Winter 2021

Welcome to our latest newsletter. In this issue we discuss a new U.S. policy that expands citizenship to children born overseas through assisted reproductive technologies, two new Colorado laws affecting surrogacy and adoption, and an amazing client story about a young man determined to adopt five neglected siblings and obtain the services they needed to heal.

Despite the continued pandemic, our firm continues to be extremely busy building families through adoption, surrogacy and gamete donation, the child welfare system and immigration. We have embraced advanced technologies in our practices and within the Courts to better serve our clients. Moreover, clients and prospective clients now have the opportunity to meet virtually or in-person at our office to provide greater flexibility in scheduling. 

As we near Thanksgiving, we are reminded of our gratitude for our clients and partners. Thank you for being part of the Grob & Eirich family. As always, if we can be of any assistance in adoption, assisted reproduction, immigration, or child welfare matters, please don't hesitate to contact our office at 303.679.8266 or visit our website at
Have a very happy Thanksgiving and enjoy the holiday season!

Seth & Tim
U.S. Immigration Policy Expands U.S. Citizenship Transmission to Children Born Abroad Using Assisted Reproductive Technologies (ART)
A new U.S. immigration policy expands the transmission of U.S. citizenship to children born abroad using ART, provided the child’s legal parents are married to one another at the time of birth and at least one of the legal parents has a genetic or gestational relationship to the child. Significantly, U.S. immigration authorities now define “child” to include the child of a U.S. citizen parent who is married to the child’s genetic or legal gestational parent at the time of the child’s birth if both parents are recognized by the relevant jurisdiction as the child’s legal parents. Previously, only the genetic or gestational parent could convey U.S. citizenship.

This policy expansion is significant in that children born abroad who have a genetic or gestational tie to a non-U.S. parent can now acquire U.S. citizenship from their genetic or gestational parent’s U.S. citizen spouse. Click the links to read about this policy from Citizenship and Immigration Services, and the BBC.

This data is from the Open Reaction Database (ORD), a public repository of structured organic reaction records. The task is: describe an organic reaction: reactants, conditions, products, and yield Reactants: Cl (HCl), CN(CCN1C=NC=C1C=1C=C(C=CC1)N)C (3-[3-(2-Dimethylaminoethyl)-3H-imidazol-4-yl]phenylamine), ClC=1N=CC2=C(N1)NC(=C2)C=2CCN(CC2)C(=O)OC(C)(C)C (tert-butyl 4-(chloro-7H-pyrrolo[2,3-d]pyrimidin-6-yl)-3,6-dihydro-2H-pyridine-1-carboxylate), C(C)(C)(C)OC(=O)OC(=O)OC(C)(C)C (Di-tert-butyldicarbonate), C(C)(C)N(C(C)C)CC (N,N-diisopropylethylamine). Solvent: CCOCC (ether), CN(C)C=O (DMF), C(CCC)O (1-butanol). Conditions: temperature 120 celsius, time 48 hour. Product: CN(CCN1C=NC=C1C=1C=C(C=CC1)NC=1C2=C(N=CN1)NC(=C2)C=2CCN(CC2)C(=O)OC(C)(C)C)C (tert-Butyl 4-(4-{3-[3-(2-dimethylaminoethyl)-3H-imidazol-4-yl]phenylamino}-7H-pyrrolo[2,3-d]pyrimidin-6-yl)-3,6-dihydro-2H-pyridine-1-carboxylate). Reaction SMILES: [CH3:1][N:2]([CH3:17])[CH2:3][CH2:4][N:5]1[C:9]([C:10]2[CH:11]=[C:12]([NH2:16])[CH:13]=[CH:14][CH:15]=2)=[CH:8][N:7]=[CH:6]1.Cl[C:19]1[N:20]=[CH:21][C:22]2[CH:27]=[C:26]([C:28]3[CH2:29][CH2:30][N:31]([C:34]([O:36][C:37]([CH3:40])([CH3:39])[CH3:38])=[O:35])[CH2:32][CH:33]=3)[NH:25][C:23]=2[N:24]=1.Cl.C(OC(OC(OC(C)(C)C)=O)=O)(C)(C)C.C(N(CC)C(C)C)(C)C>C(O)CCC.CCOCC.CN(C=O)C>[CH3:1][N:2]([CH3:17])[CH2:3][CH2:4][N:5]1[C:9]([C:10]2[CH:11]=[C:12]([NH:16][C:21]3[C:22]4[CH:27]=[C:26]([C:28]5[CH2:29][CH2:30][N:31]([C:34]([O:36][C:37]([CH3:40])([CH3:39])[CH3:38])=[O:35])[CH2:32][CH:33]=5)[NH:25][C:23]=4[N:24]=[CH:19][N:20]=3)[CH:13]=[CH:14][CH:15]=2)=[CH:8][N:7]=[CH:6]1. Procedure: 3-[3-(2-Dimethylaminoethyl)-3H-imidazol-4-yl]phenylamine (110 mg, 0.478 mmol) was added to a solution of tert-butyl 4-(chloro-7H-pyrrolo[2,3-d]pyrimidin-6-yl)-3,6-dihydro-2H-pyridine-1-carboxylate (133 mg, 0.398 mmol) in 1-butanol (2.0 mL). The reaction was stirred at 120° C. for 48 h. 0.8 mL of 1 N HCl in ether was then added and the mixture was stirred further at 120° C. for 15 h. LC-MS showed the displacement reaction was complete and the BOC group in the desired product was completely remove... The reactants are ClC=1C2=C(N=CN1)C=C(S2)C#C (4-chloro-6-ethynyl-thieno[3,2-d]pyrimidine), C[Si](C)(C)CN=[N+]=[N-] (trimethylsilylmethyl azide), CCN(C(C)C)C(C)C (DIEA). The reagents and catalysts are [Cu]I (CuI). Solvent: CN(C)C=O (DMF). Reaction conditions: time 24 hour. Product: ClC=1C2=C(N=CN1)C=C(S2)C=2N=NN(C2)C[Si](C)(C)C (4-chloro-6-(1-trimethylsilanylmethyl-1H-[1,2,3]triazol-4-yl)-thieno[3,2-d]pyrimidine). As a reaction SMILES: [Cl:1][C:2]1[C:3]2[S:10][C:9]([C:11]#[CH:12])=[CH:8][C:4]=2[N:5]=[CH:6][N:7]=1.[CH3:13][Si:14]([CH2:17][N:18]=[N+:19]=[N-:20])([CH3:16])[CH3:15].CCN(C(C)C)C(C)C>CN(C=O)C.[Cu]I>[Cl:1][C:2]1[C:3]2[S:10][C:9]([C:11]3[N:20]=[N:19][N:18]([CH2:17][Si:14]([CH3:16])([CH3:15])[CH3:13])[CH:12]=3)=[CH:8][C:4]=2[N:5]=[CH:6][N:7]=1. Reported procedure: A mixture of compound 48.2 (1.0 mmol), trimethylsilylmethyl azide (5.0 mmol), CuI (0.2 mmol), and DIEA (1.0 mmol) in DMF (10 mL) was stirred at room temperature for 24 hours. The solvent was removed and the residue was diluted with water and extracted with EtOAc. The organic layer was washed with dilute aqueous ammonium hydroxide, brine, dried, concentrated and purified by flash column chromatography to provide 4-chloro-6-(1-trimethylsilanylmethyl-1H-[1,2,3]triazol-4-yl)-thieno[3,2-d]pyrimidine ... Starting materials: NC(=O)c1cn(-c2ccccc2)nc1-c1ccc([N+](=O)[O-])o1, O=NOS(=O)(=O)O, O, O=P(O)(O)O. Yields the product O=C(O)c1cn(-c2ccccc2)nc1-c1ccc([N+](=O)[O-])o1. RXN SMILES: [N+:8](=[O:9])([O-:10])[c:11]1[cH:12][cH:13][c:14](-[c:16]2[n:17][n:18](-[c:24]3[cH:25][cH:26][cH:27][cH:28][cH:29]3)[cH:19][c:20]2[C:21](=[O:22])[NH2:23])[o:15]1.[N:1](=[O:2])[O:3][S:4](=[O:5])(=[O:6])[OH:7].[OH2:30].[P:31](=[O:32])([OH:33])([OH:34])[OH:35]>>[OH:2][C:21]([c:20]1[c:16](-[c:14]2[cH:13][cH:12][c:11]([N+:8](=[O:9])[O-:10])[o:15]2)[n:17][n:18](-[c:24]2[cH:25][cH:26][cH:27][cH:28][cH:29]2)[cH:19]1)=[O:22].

“This overdue policy expansion removes a significant barrier to family unity,” said Katie Glynn, Grob & Eirich attorney. “The shift impacts what we do here at Grob & Eirich in a positive way: assist our clients in building their families utilizing immigration and assisted reproduction law.”
Two New Colorado Laws Affect Surrogacy and Adoption
Surrogacy Agreement Act

The Surrogacy Agreement Act was enacted in Colorado in May of this year. This legislation allows for the enforcement of surrogacy agreements, provided that statutorily required procedures are met. Colorado now joins approximately twelve other states that legally recognize surrogacy arrangements. The new legislation includes protections for all parties, allows surrogates to be compensated, and outlines procedures regarding party responsibilities and how agreements can be terminated. The legislation also recognizes both types of surrogacies: traditional, where the surrogate uses her own egg, and gestational surrogacy, where the carrier is not genetically related to the child. All parties are required to have legal counsel licensed in Colorado. Seth Grob provided technical assistance in the drafting of the legislation, which took place over two years.

“There was always a concern, particularly in traditional surrogacy cases, that a surrogate could change her mind during the course of the pregnancy and seek to parent the child she was carrying,” said Seth Grob. “Now, intended parents will know that if they comply with the statutory requirements and include all of the necessary terms within a surrogacy contract, they will be legally recognized as the child’s parents by our Colorado courts. We did not have legislation in this area before. Previously, we relied on a myriad of parentage statutes; but they weren’t always clear given they did not specifically address compensated surrogacy arrangements. The new legislation removes much of the uncertainty previously encountered by both intended parents and surrogates. I have no doubt that intended parents in Colorado, throughout the United States, and across the globe, will look favorably to using a surrogate in Colorado given these new protections.”

Click here to read the legislation.

Open Adoption Act

In September of this year, the Open Adoption Act was also passed in Colorado, which allows for post-adoption contact agreements.  Post-adoption contact agreements, known as PACAs, allow the enforceability of contact between biological family members and the adopted child in both private and child welfare cases. PACAs are court-ordered only if such contact is in the child’s best interests and agreed to by the birth family and the adoptive family. Tim Eirich contributed to the drafting of the legislation.